Uterine fibroids commonly cause heavy menstrual bleeding, bleeding between your periods, abdominal pain, and pain during sex. If you struggle with fibroid symptoms, you may not think about visiting a vascular specialist and interventional radiologist like Kevin Carson, MD, CAQ, at Georgia Vascular Institute — but you should. Dr. Carson specializes in uterine fibroid embolization, a safe, nonsurgical procedure that eliminates uterine fibroids, preserves your uterus, and restores your health. To learn more, call the office in Atlanta or Stockbridge, Georgia, or connect online to request an appointment and learn how an embolization can finally stop your symptoms.
Uterine fibroid embolization, also called uterine artery embolization, is a minimally invasive procedure for treating fibroids, which are noncancerous growths in your uterus. An embolization blocks the tiny arteries that carry blood to the fibroids. Without blood, the fibroids shrink and die.
Many women seek a uterine fibroid embolization after trying conventional medical treatments and before having surgery.
You may need an embolization at any stage of your treatment if you have ongoing fibroid symptoms like:
Gynecologists initially treat fibroids with birth control pills and other hormone-based medications. While medication may (or may not) ease your bleeding and pain, it doesn’t eliminate the fibroids that are causing your symptoms.
If you don’t get enough symptom relief with medication, your gynecologist may recommend surgery, either a myomectomy to take out the fibroids or a hysterectomy to remove your uterus.
At Georgia Vascular Institute, Dr. Carson has exceptional success restoring women’s health with a uterine fibroid embolization that eliminates the fibroids while preserving your uterus.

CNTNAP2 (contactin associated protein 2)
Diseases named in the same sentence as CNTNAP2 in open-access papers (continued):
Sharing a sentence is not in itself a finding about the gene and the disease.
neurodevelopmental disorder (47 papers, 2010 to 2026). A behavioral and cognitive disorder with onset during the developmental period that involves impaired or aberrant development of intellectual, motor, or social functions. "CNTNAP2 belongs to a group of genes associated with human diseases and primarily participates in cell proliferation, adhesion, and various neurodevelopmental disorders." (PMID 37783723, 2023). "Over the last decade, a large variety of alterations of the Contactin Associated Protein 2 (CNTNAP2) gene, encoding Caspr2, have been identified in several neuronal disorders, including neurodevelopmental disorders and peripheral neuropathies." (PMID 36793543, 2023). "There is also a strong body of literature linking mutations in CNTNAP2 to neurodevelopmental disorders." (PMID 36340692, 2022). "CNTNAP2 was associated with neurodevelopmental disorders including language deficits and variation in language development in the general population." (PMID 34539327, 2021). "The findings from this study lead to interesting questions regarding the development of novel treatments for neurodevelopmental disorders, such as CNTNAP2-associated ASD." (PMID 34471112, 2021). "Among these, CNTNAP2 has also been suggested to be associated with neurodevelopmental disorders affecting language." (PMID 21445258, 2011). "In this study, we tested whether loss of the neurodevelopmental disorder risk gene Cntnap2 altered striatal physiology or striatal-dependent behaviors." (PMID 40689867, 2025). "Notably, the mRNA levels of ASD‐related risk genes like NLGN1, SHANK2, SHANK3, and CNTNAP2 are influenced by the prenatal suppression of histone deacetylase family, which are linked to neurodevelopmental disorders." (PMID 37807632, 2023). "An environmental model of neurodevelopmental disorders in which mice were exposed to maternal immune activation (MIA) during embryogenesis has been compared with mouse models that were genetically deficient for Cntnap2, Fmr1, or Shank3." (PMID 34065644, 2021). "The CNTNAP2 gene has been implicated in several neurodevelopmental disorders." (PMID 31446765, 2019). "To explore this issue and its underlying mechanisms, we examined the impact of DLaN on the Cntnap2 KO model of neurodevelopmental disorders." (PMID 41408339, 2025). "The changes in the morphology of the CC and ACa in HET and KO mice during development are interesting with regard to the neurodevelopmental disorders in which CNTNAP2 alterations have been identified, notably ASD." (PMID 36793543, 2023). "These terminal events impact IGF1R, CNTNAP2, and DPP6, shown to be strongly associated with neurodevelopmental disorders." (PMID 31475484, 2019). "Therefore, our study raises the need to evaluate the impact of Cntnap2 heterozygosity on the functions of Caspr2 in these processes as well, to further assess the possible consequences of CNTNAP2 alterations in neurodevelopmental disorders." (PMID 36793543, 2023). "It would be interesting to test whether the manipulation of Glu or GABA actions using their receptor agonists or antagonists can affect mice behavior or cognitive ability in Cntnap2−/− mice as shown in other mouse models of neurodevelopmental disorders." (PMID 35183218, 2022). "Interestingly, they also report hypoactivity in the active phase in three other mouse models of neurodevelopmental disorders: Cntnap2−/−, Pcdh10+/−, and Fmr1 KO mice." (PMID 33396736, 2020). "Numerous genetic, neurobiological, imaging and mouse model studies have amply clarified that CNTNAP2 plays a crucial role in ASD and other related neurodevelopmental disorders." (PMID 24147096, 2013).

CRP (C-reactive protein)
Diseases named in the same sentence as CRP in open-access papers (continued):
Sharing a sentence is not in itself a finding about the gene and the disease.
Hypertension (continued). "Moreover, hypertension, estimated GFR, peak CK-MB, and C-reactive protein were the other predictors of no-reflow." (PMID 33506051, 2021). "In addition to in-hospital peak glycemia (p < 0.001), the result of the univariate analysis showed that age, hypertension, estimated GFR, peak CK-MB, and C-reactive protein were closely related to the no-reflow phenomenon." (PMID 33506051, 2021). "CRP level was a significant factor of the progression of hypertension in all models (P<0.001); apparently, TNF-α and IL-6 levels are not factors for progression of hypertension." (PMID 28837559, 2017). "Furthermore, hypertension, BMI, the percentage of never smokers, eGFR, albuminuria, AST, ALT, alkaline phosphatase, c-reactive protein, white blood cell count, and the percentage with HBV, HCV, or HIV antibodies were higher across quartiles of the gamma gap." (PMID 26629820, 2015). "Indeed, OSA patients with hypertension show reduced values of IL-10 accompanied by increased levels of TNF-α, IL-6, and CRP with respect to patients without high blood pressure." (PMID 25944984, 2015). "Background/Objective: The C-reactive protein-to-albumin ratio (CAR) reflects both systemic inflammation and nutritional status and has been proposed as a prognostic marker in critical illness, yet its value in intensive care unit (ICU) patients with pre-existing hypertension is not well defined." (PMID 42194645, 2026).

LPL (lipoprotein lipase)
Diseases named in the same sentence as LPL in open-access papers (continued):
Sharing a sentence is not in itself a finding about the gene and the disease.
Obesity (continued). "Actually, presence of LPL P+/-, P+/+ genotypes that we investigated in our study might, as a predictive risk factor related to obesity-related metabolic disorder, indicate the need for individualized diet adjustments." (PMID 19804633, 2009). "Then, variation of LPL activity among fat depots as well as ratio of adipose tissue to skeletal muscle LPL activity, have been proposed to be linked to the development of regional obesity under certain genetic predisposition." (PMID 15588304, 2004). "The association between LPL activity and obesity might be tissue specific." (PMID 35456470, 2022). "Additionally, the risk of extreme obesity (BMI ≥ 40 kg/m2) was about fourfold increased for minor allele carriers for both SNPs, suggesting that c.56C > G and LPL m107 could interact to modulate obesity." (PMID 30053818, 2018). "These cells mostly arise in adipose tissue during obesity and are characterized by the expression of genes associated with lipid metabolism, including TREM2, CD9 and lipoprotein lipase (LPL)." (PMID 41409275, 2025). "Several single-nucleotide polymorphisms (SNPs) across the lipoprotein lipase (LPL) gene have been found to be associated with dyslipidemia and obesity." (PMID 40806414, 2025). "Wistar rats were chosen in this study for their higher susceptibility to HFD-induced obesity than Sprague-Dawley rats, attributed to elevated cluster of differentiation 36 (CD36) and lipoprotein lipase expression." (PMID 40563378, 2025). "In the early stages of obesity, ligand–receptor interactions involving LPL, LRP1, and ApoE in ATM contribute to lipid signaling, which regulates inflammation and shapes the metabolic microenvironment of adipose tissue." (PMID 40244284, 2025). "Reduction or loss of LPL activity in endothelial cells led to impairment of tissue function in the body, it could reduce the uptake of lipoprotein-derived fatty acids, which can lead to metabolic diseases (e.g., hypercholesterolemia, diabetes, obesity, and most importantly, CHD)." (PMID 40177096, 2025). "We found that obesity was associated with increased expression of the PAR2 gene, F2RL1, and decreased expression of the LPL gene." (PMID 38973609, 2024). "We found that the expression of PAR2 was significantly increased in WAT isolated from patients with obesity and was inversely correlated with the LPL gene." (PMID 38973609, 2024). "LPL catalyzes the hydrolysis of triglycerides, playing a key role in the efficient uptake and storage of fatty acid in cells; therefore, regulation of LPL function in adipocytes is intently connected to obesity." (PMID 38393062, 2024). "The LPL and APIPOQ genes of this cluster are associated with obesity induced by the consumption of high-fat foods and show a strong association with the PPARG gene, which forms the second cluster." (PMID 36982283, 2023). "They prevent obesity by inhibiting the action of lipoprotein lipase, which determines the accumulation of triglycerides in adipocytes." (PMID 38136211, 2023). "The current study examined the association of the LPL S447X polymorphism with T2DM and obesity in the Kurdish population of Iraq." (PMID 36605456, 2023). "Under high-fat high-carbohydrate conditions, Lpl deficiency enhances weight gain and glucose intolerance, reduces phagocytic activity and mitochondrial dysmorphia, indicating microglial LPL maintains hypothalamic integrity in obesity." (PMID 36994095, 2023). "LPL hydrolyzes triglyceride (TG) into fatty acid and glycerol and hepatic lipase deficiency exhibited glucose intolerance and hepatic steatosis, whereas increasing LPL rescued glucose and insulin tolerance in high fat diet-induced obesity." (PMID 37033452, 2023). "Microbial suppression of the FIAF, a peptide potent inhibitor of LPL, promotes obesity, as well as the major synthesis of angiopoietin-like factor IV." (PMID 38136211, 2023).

The heavy bleeding caused by fibroids often causes iron deficiency anemia. You need iron to carry oxygen in your blood and convert sugar into energy. You feel tired and weak and experience shortness of breath when heavy bleeding depletes your iron.
Untreated fibroids often cause infertility, and in some cases, having a myomectomy also makes it hard to get pregnant.
Dr. Carson makes a tiny, pinhole opening in your groin and inserts a catheter (a slim, flexible tube) into the femoral artery. Using real-time imaging, he guides the catheter through your blood vessels to the small arteries that are carrying blood to the fibroid. Then he releases tiny particles or coils from the catheter.
The particles (embolic agents) stick to the artery, creating a plug that stops blood from flowing to the fibroid. He repeats the procedure in all of the arteries serving the fibroid.
Your recovery from uterine fibroid embolization is faster than from surgery. Most women go back to work in about two weeks, compared to 4-6 weeks for a myomectomy or hysterectomy.
Call Georgia Vascular Institute today or request an appointment online to learn more about uterine artery embolization.